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A few important points:

 * The above anadromous behavior is common in the northern latitudes where the ocean environment is often more productive than stream environments.  Anadromous salmonids take advantage of both environments while in their different life stages. 

 * Smoltification only facilitates the transition that young salmonids make between fresh and salt water, it doesn't cause the movement. 

 * To this day, steelhead and salmon in the Great Lakes have retained this anadromous migratory behavior of their ancestral populations, but use the lakes to mature.  It is theorized that upon reaching the Great Lakes, steelhead will  reverse their smoltification process to maintain themselves in freshwater, due to the increased forage available to them which satisfy their increased metabolic demands. 

* This is a scale taken from a Lake Huron rainbow trout measuring 18.6 in.  It illustrates the differences in stream and lake growth due to the increase in food items available to it once it entered the lake.  Notice the increase width of the bands in the lake growth portion.  This is due to the  increase in growth rate.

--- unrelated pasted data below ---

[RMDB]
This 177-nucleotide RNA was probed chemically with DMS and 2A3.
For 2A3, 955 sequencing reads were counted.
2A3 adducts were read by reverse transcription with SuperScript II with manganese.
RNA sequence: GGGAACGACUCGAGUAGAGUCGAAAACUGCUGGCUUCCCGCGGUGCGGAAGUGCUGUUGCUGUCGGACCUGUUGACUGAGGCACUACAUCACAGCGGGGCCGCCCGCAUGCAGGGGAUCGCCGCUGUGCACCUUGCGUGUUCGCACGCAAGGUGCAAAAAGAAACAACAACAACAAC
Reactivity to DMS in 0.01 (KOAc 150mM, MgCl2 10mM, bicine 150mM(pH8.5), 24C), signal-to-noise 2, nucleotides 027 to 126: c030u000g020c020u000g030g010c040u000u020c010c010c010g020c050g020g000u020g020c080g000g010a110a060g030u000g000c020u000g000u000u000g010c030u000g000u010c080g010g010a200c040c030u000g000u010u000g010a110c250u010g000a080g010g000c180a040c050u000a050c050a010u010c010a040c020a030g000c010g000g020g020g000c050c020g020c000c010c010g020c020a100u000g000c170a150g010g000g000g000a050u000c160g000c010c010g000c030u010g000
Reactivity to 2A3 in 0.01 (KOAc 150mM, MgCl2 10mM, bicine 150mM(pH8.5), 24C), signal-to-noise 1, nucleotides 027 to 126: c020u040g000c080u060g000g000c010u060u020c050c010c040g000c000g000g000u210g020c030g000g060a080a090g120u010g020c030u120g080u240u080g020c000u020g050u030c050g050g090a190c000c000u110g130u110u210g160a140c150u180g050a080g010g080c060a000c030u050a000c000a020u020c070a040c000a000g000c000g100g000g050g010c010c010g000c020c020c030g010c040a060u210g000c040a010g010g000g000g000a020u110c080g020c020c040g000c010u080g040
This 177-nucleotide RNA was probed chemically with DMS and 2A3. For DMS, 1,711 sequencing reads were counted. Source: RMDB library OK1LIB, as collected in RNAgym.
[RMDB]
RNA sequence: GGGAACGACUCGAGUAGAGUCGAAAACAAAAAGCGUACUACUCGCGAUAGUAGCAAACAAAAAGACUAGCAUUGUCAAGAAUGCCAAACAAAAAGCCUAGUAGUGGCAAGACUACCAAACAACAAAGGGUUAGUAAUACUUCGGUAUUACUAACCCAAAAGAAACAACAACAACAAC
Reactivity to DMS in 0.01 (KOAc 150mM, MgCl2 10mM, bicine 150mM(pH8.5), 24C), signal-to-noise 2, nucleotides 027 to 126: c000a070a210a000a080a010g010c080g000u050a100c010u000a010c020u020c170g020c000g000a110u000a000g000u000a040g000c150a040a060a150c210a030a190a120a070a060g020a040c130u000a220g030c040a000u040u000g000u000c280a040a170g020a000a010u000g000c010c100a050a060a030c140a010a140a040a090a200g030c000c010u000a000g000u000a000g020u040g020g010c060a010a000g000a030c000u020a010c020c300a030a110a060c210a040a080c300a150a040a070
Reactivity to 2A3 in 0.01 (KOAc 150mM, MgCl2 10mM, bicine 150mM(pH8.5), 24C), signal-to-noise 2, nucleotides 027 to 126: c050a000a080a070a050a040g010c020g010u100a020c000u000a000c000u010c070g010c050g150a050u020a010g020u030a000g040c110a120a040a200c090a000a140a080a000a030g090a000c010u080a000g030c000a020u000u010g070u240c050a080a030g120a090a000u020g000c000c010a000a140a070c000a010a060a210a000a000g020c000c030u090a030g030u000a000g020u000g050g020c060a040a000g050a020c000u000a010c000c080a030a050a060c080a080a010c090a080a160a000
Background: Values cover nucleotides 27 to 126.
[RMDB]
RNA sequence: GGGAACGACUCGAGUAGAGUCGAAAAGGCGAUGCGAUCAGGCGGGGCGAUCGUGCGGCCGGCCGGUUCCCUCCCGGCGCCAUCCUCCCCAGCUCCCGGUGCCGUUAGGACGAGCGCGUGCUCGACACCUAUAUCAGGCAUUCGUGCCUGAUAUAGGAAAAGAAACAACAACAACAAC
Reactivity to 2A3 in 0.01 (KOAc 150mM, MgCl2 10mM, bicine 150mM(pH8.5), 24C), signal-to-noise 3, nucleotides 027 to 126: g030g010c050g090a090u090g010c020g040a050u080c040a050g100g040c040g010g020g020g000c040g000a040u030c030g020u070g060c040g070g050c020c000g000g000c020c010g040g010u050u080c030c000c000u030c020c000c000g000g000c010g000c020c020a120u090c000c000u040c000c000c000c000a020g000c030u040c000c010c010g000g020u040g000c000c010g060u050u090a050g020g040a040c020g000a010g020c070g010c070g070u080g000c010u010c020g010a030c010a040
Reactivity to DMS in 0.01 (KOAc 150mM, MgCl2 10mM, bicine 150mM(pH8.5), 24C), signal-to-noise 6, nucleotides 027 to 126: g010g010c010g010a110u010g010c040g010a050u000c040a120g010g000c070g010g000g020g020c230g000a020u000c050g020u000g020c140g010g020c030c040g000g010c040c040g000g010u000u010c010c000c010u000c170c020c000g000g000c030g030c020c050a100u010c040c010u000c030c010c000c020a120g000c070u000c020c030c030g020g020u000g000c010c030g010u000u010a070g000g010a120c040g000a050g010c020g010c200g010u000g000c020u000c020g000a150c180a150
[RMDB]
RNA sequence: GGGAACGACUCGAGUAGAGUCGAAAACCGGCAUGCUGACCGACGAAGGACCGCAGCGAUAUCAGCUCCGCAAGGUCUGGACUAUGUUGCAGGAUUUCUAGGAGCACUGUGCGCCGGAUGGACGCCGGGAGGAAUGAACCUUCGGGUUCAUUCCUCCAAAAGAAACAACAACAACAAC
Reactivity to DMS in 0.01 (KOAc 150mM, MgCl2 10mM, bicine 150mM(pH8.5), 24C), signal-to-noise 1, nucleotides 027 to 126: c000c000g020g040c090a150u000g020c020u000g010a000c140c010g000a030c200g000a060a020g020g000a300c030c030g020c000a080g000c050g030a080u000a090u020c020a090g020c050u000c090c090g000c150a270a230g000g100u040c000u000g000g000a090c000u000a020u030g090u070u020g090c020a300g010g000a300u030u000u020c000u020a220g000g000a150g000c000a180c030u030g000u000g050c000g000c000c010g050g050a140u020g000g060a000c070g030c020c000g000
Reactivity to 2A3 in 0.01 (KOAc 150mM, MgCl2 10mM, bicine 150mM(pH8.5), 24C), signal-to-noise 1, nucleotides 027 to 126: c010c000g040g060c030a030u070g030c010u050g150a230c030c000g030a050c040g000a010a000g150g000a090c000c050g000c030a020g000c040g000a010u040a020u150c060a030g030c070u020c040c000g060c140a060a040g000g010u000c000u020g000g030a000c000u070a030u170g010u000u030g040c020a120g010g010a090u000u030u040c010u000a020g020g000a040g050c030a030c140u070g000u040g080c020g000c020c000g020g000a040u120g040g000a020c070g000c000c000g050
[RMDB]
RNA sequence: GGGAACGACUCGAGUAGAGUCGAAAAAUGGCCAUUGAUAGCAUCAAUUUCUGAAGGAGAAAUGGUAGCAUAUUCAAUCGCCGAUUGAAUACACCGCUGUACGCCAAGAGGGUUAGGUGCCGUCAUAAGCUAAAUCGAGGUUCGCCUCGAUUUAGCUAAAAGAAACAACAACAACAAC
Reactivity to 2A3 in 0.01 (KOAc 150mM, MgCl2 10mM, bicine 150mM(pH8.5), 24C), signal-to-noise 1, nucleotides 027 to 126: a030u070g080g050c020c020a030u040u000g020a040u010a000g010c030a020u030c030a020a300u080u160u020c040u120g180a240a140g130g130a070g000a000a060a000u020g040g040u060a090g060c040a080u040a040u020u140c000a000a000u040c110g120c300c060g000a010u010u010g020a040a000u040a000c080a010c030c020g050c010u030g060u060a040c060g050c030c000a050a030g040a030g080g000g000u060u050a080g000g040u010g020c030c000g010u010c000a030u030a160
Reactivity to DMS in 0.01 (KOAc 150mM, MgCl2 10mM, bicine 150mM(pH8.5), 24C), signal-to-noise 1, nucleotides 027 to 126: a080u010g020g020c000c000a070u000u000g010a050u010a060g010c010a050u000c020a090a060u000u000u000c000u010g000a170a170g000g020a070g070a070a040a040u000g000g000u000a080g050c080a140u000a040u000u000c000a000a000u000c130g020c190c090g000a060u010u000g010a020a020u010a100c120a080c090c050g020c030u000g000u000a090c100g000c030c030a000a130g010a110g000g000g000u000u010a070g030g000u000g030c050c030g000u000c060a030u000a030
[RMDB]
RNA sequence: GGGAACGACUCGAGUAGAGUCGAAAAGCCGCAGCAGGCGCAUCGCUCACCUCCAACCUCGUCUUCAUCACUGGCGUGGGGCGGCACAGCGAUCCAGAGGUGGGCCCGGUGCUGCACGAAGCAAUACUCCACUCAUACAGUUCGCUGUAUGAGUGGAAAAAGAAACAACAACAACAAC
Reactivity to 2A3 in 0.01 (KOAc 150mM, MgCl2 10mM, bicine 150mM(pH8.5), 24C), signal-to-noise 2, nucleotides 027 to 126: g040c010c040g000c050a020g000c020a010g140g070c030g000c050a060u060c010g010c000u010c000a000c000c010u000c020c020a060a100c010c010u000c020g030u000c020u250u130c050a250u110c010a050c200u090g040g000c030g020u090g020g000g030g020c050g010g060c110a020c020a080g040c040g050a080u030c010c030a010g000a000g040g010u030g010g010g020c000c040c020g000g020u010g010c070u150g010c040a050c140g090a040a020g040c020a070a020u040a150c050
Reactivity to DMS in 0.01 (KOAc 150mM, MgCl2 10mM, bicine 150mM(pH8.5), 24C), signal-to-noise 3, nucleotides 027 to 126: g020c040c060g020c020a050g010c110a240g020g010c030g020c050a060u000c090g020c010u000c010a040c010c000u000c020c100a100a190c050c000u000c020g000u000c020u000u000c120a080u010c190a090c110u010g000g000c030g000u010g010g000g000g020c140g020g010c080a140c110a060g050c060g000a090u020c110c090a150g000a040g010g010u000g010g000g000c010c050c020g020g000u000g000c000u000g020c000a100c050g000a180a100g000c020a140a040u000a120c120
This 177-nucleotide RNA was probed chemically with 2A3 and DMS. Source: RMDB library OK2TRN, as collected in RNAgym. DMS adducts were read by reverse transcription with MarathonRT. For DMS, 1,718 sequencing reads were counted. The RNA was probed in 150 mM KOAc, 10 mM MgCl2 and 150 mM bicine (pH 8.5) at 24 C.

This illustration was taken from the following source:
MacCrimmon, H. R. and B. L. Gots.  1972.  Rainbow trout in the Great Lakes.  Sport Fisheries Branch, Ministry of Natural
                    Resources, Ontario.  66 pp.
Cattaraugus Information and History Topo Maps
Fish of  Cattaraugus Creek
Stocking Information Salmon River Hatchery Discharge Data and Corresponding  Stream Illustrations
Wild Salmonid  Studies and Information Weekly Fishing Reports Great Lakes Fishing  Regulations
Current Weather Information for the Area The Springville Dam Debate Wild vs. Hatchery Determination